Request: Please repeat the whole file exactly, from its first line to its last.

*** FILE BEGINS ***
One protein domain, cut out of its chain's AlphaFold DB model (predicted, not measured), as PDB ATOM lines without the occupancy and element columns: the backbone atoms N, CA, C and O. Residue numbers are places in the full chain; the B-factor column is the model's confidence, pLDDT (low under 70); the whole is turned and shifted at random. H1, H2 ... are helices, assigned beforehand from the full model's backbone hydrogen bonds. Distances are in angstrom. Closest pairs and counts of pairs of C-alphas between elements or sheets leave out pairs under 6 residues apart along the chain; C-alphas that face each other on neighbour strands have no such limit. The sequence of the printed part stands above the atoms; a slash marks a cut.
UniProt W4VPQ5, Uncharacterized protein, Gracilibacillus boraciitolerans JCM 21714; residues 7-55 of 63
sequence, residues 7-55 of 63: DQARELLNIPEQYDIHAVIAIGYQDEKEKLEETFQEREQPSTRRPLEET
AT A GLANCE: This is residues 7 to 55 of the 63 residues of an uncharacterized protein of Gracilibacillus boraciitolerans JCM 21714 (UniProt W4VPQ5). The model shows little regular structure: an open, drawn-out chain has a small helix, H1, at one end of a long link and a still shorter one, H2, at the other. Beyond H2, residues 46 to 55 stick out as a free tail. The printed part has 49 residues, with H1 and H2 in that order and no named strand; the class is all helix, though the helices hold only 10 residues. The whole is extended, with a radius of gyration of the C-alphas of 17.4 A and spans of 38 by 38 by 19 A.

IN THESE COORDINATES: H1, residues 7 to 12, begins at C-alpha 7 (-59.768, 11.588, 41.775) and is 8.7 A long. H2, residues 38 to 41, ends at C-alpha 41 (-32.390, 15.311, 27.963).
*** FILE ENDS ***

One protein domain, cut out of its chain's AlphaFold DB model (predicted, not measured), as PDB ATOM lines without the occupancy and element columns: the backbone atoms N, CA, C and O. Residue numbers are places in the full chain; the B-factor column is the model's confidence, pLDDT (low under 70); the whole is turned and shifted at random. H1, H2 ... are helices, assigned beforehand from the full model's backbone hydrogen bonds. Distances are in angstrom. Closest pairs and counts of pairs of C-alphas between elements or sheets leave out pairs under 6 residues apart along the chain; C-alphas that face each other on neighbour strands have no such limit. The sequence of the printed part stands above the atoms; a slash marks a cut.
UniProt W4VPQ5, Uncharacterized protein, Gracilibacillus boraciitolerans JCM 21714; residues 7-55 of 63
sequence, residues 7-55 of 63: DQARELLNIPEQYDIHAVIAIGYQDEKEKLEETFQEREQPSTRRPLEET
AT A GLANCE: This is residues 7 to 55 of the 63 residues of an uncharacterized protein of Gracilibacillus boraciitolerans JCM 21714 (UniProt W4VPQ5). The model shows little regular structure: an open, drawn-out chain has a small helix, H1, at one end of a long link and a still shorter one, H2, at the other. Beyond H2, residues 46 to 55 stick out as a free tail. The printed part has 49 residues, with H1 and H2 in that order and no named strand; the class is all helix, though the helices hold only 10 residues. The whole is extended, with a radius of gyration of the C-alphas of 17.4 A and spans of 38 by 38 by 19 A.

IN THESE COORDINATES: H1, residues 7 to 12, begins at C-alpha 7 (-59.768, 11.588, 41.775) and is 8.7 A long. H2, residues 38 to 41, ends at C-alpha 41 (-32.390, 15.311, 27.963).